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    • "Energy, fat, chol, sugar Laboratory analysis Bruemmer et al., 2012 20 mg Energy, saturated fat Point of purchase, Web site Britt et al., 2011 21 mg Energy, fat, CHO Menu analysis a Boutelle et al., 2011 22 mg Energy, fat, chol, fiber Menu analysis Johnson et al., 2010 23 mg, mg/1000 calories, sodium categories/meal b None Restaurant's Web site O'Donnell et al., 2008 24 < 800 mg/meal Energy, fat, CHO, sugar, protein, vitamins A and C, Ca, Fe Menu analysis c Sarathy et al., 2008 25 < 900 mg/entrée < 300 mg/side dish K, P Restaurant's Web site "
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    ABSTRACT: We reviewed methods of studies assessing restaurant foods' sodium content and nutrition databases. We systematically searched the 1964-2012 literature and manually examined references in selected articles and studies. Twenty-six (5.2%) of the 499 articles we found met the inclusion criteria and were abstracted. Five were conducted nationally. Sodium content determination methods included laboratory analysis (n = 15), point-of-purchase nutrition information or restaurants' Web sites (n = 8), and menu analysis with a nutrient database (n = 3). There is no comprehensive data system that provides all information needed to monitor changes in sodium or other nutrients among restaurant foods. Combining information from different sources and methods may help inform a comprehensive system to monitor sodium content reduction efforts in the US food supply and to develop future strategies. (Am J Public Health. Published online ahead of print July 18, 2013: e1-e10. doi:10.2105/AJPH.2013.301442).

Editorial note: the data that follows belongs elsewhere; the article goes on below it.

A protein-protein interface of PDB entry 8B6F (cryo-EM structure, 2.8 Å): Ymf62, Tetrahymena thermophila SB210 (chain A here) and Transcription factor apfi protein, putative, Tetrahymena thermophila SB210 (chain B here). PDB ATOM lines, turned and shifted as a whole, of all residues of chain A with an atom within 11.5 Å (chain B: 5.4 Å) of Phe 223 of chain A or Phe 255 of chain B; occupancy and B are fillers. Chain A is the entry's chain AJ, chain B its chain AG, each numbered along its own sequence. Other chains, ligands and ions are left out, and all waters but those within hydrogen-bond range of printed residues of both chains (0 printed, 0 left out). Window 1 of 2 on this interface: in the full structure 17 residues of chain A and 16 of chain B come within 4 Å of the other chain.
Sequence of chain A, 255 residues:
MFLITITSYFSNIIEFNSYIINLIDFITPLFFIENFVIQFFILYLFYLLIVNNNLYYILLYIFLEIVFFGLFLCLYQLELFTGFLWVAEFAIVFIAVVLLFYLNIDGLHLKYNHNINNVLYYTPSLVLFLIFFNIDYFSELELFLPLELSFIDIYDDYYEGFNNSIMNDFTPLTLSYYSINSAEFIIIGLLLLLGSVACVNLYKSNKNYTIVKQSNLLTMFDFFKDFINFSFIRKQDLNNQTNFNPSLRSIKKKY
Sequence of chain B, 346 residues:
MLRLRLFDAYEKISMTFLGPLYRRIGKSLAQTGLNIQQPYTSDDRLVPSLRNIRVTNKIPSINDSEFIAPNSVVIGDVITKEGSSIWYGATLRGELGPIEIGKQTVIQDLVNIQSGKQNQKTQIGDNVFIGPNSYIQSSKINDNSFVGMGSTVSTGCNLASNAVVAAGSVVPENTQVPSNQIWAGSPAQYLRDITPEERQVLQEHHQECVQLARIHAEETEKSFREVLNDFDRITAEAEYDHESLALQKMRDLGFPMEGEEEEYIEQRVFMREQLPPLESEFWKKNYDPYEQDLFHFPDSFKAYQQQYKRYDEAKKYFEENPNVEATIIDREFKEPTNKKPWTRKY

American Journal of Public Health 07/2013; 103(9). DOI:10.2105/AJPH.2013.301442
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    ABSTRACT: Current strategies for combating obesity include recent federal legislation mandating calorie count postings in chain restaurants. This study describes the current practice of menu board calorie postings in a low-income urban neighborhood, identifies the extent to which current practice complies with existing policy, and evaluates the practical utility of menu boards to consumers. We conclude that although most postings were legally compliant, they did not demonstrate utility. Menu postings for individual servings are easily understood, but complex math skills are needed to interpret meals designed to serve more than one person. In some items, calories doubled depending on flavor and the calorie posting did not give enough information to make healthier selections. We identified specific strategies to improve practical utility and provide recommendations for policy implementation.
    Journal of Urban Health 02/2012; 89(4):587-97. DOI:10.1007/s11524-012-9671-0